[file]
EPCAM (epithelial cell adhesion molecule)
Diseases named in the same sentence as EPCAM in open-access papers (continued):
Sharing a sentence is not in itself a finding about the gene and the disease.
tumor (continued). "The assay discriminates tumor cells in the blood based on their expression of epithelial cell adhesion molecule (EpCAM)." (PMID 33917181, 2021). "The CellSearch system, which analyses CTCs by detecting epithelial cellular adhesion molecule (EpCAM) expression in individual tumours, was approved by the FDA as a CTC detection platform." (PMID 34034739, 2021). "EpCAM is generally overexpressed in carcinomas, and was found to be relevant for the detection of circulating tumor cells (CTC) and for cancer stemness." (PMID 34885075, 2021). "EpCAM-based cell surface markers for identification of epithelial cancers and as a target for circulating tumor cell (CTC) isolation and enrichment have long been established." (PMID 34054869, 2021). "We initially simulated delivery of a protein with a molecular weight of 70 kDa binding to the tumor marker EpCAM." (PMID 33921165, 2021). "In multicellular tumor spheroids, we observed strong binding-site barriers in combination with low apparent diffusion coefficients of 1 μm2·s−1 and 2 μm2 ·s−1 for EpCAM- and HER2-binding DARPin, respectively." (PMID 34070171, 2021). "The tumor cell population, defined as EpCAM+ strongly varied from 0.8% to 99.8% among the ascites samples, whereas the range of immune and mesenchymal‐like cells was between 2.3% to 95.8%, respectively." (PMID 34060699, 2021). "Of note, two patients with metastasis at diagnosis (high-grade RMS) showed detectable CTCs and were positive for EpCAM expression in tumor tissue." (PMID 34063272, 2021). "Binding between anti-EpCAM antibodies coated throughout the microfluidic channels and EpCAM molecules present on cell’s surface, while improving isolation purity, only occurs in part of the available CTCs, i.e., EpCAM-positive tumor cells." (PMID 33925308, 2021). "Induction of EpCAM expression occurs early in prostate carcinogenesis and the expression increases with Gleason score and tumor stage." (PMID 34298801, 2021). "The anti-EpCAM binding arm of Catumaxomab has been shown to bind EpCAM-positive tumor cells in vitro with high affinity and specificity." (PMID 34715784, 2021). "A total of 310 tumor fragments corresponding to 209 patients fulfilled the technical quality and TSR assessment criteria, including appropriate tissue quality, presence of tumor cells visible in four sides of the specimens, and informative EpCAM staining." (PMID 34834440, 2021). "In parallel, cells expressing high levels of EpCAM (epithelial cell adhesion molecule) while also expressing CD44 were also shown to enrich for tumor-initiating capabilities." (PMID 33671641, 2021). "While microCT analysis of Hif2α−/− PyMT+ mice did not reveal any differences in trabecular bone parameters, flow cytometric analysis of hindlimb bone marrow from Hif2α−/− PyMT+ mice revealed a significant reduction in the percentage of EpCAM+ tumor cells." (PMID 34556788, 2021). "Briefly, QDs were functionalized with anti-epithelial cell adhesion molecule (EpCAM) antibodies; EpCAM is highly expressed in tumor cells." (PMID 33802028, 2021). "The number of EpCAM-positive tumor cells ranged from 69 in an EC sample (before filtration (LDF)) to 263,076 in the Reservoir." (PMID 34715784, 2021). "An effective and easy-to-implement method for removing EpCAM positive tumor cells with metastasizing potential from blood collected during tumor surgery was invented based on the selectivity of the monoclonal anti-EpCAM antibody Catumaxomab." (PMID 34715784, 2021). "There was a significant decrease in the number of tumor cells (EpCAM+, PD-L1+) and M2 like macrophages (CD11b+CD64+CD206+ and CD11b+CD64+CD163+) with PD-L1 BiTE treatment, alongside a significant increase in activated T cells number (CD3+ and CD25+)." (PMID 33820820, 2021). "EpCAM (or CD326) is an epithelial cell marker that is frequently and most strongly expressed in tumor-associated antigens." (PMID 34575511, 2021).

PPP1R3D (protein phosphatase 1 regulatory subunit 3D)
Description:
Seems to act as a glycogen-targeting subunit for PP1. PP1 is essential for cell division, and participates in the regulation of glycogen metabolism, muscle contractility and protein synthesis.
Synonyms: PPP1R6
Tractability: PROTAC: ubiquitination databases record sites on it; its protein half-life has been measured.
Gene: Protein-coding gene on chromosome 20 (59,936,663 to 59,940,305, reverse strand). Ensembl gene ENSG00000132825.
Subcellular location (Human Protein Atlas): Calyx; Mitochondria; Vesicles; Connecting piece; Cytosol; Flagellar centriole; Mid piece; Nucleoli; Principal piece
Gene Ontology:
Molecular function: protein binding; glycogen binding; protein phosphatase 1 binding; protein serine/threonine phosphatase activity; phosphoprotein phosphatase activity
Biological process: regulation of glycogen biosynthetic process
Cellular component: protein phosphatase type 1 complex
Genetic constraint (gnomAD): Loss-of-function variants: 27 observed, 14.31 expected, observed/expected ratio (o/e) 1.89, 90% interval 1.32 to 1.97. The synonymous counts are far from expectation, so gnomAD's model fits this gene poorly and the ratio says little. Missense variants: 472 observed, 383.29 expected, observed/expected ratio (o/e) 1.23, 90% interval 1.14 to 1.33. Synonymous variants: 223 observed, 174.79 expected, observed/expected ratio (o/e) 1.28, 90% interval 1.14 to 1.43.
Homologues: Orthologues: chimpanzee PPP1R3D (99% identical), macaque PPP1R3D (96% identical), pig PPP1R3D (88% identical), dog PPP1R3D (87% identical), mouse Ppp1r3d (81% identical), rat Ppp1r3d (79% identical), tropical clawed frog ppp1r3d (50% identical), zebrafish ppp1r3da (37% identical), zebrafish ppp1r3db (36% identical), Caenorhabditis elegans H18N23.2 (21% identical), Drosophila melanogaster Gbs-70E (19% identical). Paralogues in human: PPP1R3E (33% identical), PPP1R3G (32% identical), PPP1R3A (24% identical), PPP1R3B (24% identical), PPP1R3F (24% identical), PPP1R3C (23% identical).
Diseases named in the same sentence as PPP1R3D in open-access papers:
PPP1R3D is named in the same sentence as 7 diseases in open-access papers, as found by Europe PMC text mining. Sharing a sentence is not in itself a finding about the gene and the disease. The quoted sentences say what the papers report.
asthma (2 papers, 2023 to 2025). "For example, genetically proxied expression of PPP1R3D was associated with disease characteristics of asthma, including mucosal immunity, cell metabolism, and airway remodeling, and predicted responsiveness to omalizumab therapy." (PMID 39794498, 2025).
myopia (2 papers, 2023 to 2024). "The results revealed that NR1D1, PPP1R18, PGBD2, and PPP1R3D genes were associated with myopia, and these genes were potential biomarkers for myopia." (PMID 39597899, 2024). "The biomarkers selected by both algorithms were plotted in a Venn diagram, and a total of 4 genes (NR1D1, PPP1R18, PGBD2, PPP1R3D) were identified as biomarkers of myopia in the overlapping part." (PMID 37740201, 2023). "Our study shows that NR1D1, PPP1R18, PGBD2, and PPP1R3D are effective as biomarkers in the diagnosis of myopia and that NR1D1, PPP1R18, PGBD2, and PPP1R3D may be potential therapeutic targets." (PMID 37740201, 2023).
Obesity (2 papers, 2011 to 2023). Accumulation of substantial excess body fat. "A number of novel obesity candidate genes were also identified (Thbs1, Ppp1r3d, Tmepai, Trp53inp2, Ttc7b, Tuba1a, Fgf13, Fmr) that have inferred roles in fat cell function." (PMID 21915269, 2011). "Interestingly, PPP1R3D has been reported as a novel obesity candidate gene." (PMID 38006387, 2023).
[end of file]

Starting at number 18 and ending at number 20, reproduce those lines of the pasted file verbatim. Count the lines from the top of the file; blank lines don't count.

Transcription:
Diseases named in the same sentence as PPP1R3D in open-access papers:
PPP1R3D is named in the same sentence as 7 diseases in open-access papers, as found by Europe PMC text mining. Sharing a sentence is not in itself a finding about the gene and the disease. The quoted sentences say what the papers report.
asthma (2 papers, 2023 to 2025). "For example, genetically proxied expression of PPP1R3D was associated with disease characteristics of asthma, including mucosal immunity, cell metabolism, and airway remodeling, and predicted responsiveness to omalizumab therapy." (PMID 39794498, 2025).